This oral history interview is an intimate conversation between two people, both of whom have generously agreed to share this recording with Oral History Summer School, and with you. Please listen in the spirit with which this was shared.
This interview is hereby made available for research purposes only. For additional uses (radio and other media, music, internet), please inquire about permissions.
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This interview with Emily Truitt was conducted in Hudson, New York as part of the Oral History Summer School. Emily is a former farm worker and aspiring therapist who lives in upstate New York, on the border between the United States and Canada, not far from Montreal. In the interview, she discusses the ten years she spent in the Pacific Northwest in her 20s and 30s, as a farm worker, a volunteer firefighter in her community, as well as a builder of luxury treehouses. She reflects on how the community and support network she was able to build during her time in the Pacific Northwest came to shape her sense of self: from the chief firefighter in her department and Buddy, her supervisor at the treehouse mill, to her two close friends Alicia and Olivier, a couple who offered for her to stay in a school bus in their backyard (and where she lived for three years). Emily also reflects on leaving the Pacific Northwest for upstate New York and what it was like to leave a place that was so formative to her. She talks a bit about her life now, as a mother of Simone, a four-year-old, and how the experience of mothering has symbolized a new season of life for her. And she reflects on her aspirations for the future, particularly in feeling galvanized to work with individuals who have experienced trauma.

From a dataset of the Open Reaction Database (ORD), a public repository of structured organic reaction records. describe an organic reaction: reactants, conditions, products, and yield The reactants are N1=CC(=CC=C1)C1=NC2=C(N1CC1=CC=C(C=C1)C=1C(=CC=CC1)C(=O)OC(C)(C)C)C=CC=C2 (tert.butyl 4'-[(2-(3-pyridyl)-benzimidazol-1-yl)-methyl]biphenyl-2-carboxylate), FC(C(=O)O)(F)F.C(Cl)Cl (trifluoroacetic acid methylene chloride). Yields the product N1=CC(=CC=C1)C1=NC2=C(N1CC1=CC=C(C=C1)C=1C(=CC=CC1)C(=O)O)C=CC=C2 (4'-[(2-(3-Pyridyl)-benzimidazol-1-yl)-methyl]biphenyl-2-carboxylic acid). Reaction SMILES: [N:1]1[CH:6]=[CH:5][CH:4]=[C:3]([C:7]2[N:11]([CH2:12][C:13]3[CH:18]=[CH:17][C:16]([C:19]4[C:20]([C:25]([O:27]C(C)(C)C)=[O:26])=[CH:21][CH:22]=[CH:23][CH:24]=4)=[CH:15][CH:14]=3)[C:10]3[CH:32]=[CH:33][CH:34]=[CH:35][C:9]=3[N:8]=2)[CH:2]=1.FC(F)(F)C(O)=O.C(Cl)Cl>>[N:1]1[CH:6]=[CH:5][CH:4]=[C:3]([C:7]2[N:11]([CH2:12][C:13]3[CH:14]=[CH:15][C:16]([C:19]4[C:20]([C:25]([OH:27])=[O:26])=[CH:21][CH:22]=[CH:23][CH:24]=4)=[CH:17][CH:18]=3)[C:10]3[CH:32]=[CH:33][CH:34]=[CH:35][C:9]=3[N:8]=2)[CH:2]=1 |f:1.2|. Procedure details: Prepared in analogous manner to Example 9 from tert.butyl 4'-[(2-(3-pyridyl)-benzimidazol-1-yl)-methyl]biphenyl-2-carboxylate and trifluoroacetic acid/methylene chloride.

This interview may be of interest to anyone who wants to learn about mentorship and friendship; as well as how community formation happens for an individual who moved to a part of the country that was new to her; the rhythm of life for a farm worker; the experience of being in your 20s/30s as a woman; the emotional experience and journey of becoming a mother; agricultural therapy.
Kristin Lin is a journalist and editor at the On Being Project, a public media organization in Minneapolis. She grew up in Dallas, Texas in a Buddhist/Taiwanese family and has since called Chicago and San Francisco home. She’s interested in how oral history can be a methodology to offer narrators more agency over their story.
This interview is hereby made available for research purposes only. For additional uses (radio and other media, music, internet), please click here to inquire about permissions.
Oral history is an iterative process. In keeping with oral history values of anti-fixity, interviewees will have an opportunity to add, annotate and reflect upon their lives and interviews in perpetuity. Talking back to the archive is a form of “shared authority.”